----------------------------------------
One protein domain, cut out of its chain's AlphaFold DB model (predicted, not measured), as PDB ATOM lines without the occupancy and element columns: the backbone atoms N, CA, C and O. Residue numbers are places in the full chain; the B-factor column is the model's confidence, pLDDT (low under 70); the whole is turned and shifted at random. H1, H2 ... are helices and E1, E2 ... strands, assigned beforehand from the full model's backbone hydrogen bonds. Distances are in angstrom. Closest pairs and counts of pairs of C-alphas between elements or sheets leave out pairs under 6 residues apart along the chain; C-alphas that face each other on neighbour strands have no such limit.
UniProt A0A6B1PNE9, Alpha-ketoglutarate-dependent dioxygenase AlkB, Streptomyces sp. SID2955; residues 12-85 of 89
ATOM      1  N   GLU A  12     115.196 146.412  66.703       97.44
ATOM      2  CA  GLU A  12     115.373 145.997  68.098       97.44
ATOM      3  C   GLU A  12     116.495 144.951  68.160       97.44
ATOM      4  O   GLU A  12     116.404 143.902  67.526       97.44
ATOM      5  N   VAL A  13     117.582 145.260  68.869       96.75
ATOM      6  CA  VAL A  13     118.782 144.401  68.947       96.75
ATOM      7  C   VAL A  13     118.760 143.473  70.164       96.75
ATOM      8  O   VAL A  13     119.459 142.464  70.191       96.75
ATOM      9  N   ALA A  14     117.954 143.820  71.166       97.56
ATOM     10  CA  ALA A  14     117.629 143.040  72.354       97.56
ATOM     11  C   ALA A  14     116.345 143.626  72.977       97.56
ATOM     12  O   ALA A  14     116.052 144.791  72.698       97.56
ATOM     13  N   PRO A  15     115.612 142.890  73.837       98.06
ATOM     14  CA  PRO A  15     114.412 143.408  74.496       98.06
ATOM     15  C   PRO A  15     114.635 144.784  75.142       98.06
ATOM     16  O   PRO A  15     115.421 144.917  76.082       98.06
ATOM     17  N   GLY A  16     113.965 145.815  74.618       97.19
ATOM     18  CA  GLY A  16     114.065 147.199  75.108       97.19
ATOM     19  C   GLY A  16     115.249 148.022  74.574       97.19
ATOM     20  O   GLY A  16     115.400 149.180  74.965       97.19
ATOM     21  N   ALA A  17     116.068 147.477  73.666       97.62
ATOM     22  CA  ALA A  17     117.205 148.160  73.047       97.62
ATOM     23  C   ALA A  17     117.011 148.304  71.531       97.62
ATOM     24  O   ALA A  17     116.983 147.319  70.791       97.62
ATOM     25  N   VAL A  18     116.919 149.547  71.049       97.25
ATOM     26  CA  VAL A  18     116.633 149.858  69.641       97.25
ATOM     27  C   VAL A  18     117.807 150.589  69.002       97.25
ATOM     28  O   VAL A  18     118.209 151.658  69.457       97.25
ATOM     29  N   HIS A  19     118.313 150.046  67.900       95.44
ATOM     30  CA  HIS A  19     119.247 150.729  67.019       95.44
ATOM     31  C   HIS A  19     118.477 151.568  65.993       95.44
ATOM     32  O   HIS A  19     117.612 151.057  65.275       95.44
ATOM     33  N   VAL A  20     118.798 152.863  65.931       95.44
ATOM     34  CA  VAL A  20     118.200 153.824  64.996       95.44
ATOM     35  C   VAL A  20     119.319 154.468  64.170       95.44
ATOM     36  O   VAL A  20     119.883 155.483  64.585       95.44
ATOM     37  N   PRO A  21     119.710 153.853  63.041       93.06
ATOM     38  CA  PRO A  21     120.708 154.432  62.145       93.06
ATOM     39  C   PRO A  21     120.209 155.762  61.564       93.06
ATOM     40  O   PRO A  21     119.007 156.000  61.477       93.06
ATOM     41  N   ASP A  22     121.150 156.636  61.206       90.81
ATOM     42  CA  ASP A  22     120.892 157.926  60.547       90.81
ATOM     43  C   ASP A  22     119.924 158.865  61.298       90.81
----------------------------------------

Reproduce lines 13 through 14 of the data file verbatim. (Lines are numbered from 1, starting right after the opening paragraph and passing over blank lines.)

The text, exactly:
ATOM     12  O   ALA A  14     116.052 144.791  72.698       97.56
ATOM     13  N   PRO A  15     115.612 142.890  73.837       98.06